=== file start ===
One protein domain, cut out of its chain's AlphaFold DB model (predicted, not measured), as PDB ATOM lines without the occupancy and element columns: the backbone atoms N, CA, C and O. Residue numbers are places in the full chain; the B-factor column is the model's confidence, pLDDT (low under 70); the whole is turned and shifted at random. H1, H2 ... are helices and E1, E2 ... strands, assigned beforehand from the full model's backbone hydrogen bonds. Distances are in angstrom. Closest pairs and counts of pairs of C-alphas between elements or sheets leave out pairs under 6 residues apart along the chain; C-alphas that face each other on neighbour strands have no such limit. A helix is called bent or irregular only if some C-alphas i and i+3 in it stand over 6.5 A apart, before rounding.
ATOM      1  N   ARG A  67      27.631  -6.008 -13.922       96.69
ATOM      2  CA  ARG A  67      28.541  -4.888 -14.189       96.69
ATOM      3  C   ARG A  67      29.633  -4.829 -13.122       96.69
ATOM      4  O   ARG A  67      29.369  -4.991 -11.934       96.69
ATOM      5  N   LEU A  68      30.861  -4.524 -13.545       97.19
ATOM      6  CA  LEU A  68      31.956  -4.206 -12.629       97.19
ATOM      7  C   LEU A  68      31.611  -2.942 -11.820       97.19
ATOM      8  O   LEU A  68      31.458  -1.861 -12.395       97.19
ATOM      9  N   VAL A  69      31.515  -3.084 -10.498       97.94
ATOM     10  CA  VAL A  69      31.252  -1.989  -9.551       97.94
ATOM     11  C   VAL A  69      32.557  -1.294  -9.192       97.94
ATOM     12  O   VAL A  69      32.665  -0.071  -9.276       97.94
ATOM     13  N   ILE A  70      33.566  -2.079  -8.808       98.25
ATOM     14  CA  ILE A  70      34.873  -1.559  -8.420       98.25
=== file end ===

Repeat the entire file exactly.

One protein domain, cut out of its chain's AlphaFold DB model (predicted, not measured), as PDB ATOM lines without the occupancy and element columns: the backbone atoms N, CA, C and O. Residue numbers are places in the full chain; the B-factor column is the model's confidence, pLDDT (low under 70); the whole is turned and shifted at random. H1, H2 ... are helices and E1, E2 ... strands, assigned beforehand from the full model's backbone hydrogen bonds. Distances are in angstrom. Closest pairs and counts of pairs of C-alphas between elements or sheets leave out pairs under 6 residues apart along the chain; C-alphas that face each other on neighbour strands have no such limit. A helix is called bent or irregular only if some C-alphas i and i+3 in it stand over 6.5 A apart, before rounding.
ATOM      1  N   ARG A  67      27.631  -6.008 -13.922       96.69
ATOM      2  CA  ARG A  67      28.541  -4.888 -14.189       96.69
ATOM      3  C   ARG A  67      29.633  -4.829 -13.122       96.69
ATOM      4  O   ARG A  67      29.369  -4.991 -11.934       96.69
ATOM      5  N   LEU A  68      30.861  -4.524 -13.545       97.19
ATOM      6  CA  LEU A  68      31.956  -4.206 -12.629       97.19
ATOM      7  C   LEU A  68      31.611  -2.942 -11.820       97.19
ATOM      8  O   LEU A  68      31.458  -1.861 -12.395       97.19
ATOM      9  N   VAL A  69      31.515  -3.084 -10.498       97.94
ATOM     10  CA  VAL A  69      31.252  -1.989  -9.551       97.94
ATOM     11  C   VAL A  69      32.557  -1.294  -9.192       97.94
ATOM     12  O   VAL A  69      32.665  -0.071  -9.276       97.94
ATOM     13  N   ILE A  70      33.566  -2.079  -8.808       98.25
ATOM     14  CA  ILE A  70      34.873  -1.559  -8.420       98.25